Italy’s Years of Lead

“If you look at events in Italy from the late 1960s to the late 1980s without any context, it would seem that at some point Italians divided themselves between communists and neo-fascists, and started killing each other. But that’s not what it was.” Vincenzo Bisignano was an 18-year-old union activist during Italy’s Years of Lead. The controversial decades were characterized by political violence, especially among young people. It officially started on December 12, 1969, with the massacre of Piazza Fontana, Milan, where a bomb exploded in the Banca Nazionale dell’Agricoltura (National Agrarian Bank), killing 17 people and injuring 88. In the 50 years since, no one has been convicted.

“Since the 1950s, police officers had been facing protesting students and workers. Often there were incidents, as they called them,” Bisignano said. “My father was a communist, but he was not going to demonstrations. They were too dangerous for him.”

In the 1950s, there were 145 deaths and more than 5,000 injured, as a result of riots at demonstrations, as Carlo Lucarelli said in an episode of Blu Notte, a historical program on Italian history and crimes dedicated to the subject.

In the 1970s, student movements and factory workers started organizing themselves. They were mostly peaceful organizations arising from labour unions and the Italian Communist Party (PCI). However, some communist groups like Antifascismo Militante, were armed, while others became violent after serving as defensive groups during the demonstrations. On the other side were mainly violent fascist organizations, such as Ordine Nuovo (New Order) and the Nuclei Armati Rivoluzionari or NAR (Armed Revolutionary Nuclei), who allegedly served as the armed wing of police and secret service. Both sides had representation in the Italian Parliament: the PCI on the left, and the Movimento Social Italiano (MSI) (Italian Social Movement) for the far-right.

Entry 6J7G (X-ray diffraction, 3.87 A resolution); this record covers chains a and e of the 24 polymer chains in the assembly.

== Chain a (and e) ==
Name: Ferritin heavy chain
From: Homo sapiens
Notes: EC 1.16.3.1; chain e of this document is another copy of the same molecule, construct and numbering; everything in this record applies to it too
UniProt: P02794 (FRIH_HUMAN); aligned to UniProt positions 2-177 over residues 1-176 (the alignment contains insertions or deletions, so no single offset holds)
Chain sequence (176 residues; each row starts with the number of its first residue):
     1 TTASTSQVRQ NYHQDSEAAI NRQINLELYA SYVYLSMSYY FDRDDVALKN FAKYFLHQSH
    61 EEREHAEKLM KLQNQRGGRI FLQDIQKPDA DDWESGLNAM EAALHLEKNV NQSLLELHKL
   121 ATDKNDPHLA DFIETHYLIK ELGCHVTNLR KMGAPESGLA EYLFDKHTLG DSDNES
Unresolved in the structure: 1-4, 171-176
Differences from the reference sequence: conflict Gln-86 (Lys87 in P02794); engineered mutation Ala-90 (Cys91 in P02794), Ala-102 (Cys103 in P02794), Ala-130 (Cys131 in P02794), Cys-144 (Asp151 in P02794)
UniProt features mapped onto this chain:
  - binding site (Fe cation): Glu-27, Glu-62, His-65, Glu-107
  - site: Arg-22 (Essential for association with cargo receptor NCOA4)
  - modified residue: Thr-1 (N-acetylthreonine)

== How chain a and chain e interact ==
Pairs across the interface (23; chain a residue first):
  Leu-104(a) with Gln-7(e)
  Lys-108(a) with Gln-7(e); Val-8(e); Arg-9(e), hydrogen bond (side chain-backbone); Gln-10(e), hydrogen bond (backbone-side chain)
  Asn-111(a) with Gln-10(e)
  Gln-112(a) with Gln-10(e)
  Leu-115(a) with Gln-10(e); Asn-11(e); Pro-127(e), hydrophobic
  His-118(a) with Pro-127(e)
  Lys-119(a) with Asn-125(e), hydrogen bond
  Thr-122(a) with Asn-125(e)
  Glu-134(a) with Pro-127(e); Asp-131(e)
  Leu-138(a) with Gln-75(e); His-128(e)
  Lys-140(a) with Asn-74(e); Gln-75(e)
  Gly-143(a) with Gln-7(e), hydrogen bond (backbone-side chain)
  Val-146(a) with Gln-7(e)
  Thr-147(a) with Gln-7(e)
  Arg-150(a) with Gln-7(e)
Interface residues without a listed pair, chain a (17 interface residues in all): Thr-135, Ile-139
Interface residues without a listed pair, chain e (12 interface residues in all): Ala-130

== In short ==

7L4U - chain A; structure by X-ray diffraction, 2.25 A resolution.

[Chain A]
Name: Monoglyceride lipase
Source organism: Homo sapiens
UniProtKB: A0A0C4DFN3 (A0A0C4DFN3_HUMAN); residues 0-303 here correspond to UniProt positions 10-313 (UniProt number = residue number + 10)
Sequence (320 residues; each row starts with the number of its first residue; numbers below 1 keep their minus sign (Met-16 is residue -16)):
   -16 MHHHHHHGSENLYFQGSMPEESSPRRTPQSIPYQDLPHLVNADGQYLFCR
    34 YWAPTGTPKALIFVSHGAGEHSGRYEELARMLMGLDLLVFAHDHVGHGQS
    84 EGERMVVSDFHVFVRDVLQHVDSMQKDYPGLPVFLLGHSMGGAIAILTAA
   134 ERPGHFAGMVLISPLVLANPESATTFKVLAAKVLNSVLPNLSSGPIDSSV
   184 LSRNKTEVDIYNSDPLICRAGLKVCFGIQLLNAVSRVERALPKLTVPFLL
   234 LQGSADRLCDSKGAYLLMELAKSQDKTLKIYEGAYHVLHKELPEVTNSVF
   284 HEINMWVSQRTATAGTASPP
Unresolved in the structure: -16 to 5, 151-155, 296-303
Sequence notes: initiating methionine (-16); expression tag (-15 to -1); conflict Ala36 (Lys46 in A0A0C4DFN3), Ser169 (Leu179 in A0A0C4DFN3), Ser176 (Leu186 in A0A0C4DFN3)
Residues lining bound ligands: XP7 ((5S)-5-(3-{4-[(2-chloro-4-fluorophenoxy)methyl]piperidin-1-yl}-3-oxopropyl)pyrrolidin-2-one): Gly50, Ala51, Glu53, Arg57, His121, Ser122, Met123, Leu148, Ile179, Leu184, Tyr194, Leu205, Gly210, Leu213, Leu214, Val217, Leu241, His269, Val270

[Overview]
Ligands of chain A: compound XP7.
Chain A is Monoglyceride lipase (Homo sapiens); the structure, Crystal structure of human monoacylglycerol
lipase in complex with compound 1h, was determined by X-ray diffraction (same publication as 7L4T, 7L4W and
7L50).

What changed in the 1970s was the increase in political violence – fascists were looking for communists to face, fight, and defeat, and the same was true for the communists.

Italian cities were divided into red-Communist and black-Fascist zones, forbidden to the opposite faction. You could get killed for being a red in a black zone, or for being a cop, or a judge. You could get a beating because you were a journalist. And if you were an activist, you could get undesired attention from the political police, the Divisione Investigazioni Generali e Operazioni Speciali or DIGOS.

“I never realized that the police was tailing me,” Bisignano said, “I made a request for a passport. Four months later, I still had not received it. So I went to ask why it was taking so long. The answer was ‘bureaucratic procedure.’ Sure.”

Bisignano asked a colleague who had a friend at the passport office for help. “He came back to me a few days later, telling me that I was a suspected terrorist, that there was a dossier with my name on it, pictures of me at my parents’ house, and me during some demonstrations.”

Bisignano was considered a suspect because of his activities as a union activist and some satirical poems he had published in Avanguardia Operaia (Workers’ Vanguard).

Between 1969 and 1978 there were eight political terrorist attacks in Italy: Piazza Fontana, Peteano, Milan Police Headquarter, Fiumicino (Rome), Alessandria penitentiary riot, Italicus train bomb, Alcamo Marina (Sicily), Piazzale Arnaldo (Brescia), and Acca Larentia (Rome), resulting in a total 64 fatalities. This does not include assassinations, and all the injured.

How did it happen? How did it escalate? “In the 1970s employers didn’t care about our health. Look at what happened with Eternit [asbestos]. They just exploited us,” Bisignano said. “But it was dangerous when we had to go to Milan for protests. Piazza San Babila, downtown, was the headquarters of the Fascists. We needed defensive groups, the ‘black[shirts]’ were attacking, and the police was doing nothing to stop them.”